Archive for December 2011

Bradley Manning and the next Security Paradigm: Insider Threats

Bradley Manning Had Secrets from Animate Projects on Vimeo.

Bradley Manning is an Army intelligence analyst accused of leaking thousands of U.S. diplomatic cables to Wikileaks. Depending on your perspective, he’s become a symbol for high tech whistleblowing, or dangerous cyber-crime. Either way, you should be paying attention to his pre-trial hearing, which unfolded this week. Manning’s case represents a convergence of issues that shed light on the future of lawbreaking and punishment.

Manning’s case is about a novel, but increasingly normal, way that secrets will be leaked to the media. The datadump Manning’s alleged to have handed over to Wikileaks seemed to have been the result of simply running a script to snarf up every piece of classified information he had access to.

Leaks in the era of big data will probably look a lot more like what we see on Wikileaks. People who want to expose bad behavior in their companies or governments will grab what they can and post it. Just as online journalism of the future will be less edited than paper journalism of the twentieth century, online leaks will be unedited too.

Check out the video:

Story From IO9:

US Chamber of Commerce hackers went undetected for one year

The U.S. Chamber of Commerce, the largest business lobbying group in the world, was hacked and all of the information stored on its computer systems was accessible to the hackers, who are suspected to have operated out of China. This, according to a stunning report published Wednesday in The Wall Street Journal.

A Chamber spokesperson told TPM in a statement that the Chamber could “confirm that the quotes and background information provided by the Chamber to the Journal are accurate.”

Even more worrisome, the brazen hack might have remained undetected for up to a year, according to The Journal’s report, which notes that the Chamber only became aware of the intrusion when it was alerted by the FBI.

From the Wall Street Journal:

As expected: Police start to employ Predator drone spy planes in US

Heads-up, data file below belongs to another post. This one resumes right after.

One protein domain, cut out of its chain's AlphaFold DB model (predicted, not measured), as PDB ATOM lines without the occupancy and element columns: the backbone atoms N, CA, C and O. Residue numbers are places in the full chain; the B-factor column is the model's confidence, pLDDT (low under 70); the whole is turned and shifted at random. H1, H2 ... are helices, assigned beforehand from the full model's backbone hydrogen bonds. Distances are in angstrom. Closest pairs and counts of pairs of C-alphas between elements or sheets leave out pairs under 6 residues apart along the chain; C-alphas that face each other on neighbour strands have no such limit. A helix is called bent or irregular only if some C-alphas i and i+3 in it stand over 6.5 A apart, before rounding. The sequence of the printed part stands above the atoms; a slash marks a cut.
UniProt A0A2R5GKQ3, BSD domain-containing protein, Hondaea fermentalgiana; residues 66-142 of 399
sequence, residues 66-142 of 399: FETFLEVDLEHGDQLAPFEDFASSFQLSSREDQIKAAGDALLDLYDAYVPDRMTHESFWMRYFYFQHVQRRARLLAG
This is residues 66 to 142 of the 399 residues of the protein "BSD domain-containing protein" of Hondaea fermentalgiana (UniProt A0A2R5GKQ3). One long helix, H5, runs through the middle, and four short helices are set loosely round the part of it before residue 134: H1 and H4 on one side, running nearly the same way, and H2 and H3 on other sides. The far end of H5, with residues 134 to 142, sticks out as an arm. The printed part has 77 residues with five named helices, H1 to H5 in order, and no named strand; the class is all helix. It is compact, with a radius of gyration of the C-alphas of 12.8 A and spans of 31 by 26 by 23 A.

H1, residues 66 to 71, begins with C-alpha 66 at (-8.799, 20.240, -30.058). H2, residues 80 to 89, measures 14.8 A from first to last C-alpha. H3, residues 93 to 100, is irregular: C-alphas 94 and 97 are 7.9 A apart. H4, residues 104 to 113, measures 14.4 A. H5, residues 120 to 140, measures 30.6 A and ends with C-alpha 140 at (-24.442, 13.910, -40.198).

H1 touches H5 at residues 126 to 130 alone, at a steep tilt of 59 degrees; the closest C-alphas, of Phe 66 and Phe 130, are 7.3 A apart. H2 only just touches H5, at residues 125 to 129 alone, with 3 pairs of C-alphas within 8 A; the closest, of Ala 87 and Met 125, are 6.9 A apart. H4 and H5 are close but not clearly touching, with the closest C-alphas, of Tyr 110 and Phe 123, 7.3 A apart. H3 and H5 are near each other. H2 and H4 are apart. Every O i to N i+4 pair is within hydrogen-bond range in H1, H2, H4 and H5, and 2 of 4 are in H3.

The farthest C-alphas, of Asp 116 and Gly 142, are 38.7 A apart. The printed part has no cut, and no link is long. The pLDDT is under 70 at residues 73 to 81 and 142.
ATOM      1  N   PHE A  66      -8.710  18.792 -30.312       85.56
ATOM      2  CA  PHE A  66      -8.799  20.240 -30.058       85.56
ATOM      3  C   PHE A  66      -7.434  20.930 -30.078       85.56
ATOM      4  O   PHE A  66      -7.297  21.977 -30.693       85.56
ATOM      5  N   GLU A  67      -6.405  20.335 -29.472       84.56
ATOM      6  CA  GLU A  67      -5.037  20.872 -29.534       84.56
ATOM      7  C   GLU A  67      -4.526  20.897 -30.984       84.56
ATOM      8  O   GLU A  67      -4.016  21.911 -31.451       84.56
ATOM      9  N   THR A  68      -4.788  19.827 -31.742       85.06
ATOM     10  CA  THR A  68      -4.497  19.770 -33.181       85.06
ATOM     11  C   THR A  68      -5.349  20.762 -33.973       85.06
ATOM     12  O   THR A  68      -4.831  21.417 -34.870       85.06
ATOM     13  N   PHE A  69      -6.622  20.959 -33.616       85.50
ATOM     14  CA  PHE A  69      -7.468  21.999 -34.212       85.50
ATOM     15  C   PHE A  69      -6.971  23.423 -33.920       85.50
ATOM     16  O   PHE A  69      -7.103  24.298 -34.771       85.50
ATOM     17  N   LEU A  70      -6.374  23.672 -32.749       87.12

Armed with a search warrant, Nelson County Sheriff Kelly Janke went looking for six missing cows on the Brossart family farm in the early evening of June 23. Three men brandishing rifles chased him off, he said.

Janke knew the gunmen could be anywhere on the 3,000-acre spread in eastern North Dakota. Fearful of an armed standoff, he called in reinforcements from the state Highway Patrol, a regional SWAT team, a bomb squad, ambulances and deputy sheriffs from three other counties.

He also called in a Predator B drone.

As the unmanned aircraft circled 2 miles overhead the next morning, sophisticated sensors under the nose helped pinpoint the three suspects and showed they were unarmed. Police rushed in and made the first known arrests of U.S. citizens with help from a Predator, the spy drone that has helped revolutionize modern warfare.

But that was just the start. Local police say they have used two unarmed Predators based at Grand Forks Air Force Base to fly at least two dozen surveillance flights since June. The FBI and Drug Enforcement Administration have used Predators for other domestic investigations, officials said.

“We don’t use [drones] on every call out,” said Bill Macki, head of the police SWAT team in Grand Forks. “If we have something in town like an apartment complex, we don’t call them.”

The drones belong to U.S. Customs and Border Protection, which operates eight Predators on the country’s northern and southwestern borders to search for illegal immigrants and smugglers. The previously unreported use of its drones to assist local, state and federal law enforcement has occurred without any public acknowledgment or debate.

Congress first authorized Customs and Border Protection to buy unarmed Predators in 2005. Officials in charge of the fleet cite broad authority to work with police from budget requests to Congress that cite “interior law enforcement support” as part of their mission.

From the LA Times:,0,324348.story

Watch the software that may be watching you

Though the software is installed on most modern Android, BlackBerry and Nokia phones, Carrier IQ was virtually unknown until 25-year-old Trevor Eckhart of Connecticut analyzed its workings, revealing that the software secretly chronicles a user’s phone experience — ostensibly so carriers and phone manufacturers can do quality control.

But now he’s released a video actually showing the logging of text messages, encrypted web searches and, well, you name it.

Eckhart labeled the software a “rootkit,” and the Mountain View, California-based software maker threatened him with legal action and huge money damages. The Electronic Frontier Foundation came to his side last week, and the company backed off on its threats. The company told last week that Carrier IQ’s wares are for “gathering information off the handset to understand the mobile-user experience, where phone calls are dropped, where signal quality is poor, why applications crash and battery life.”

The company denies its software logs keystrokes. Eckhart’s 17-minute video here clearly undercuts that claim.

From Wired magazine: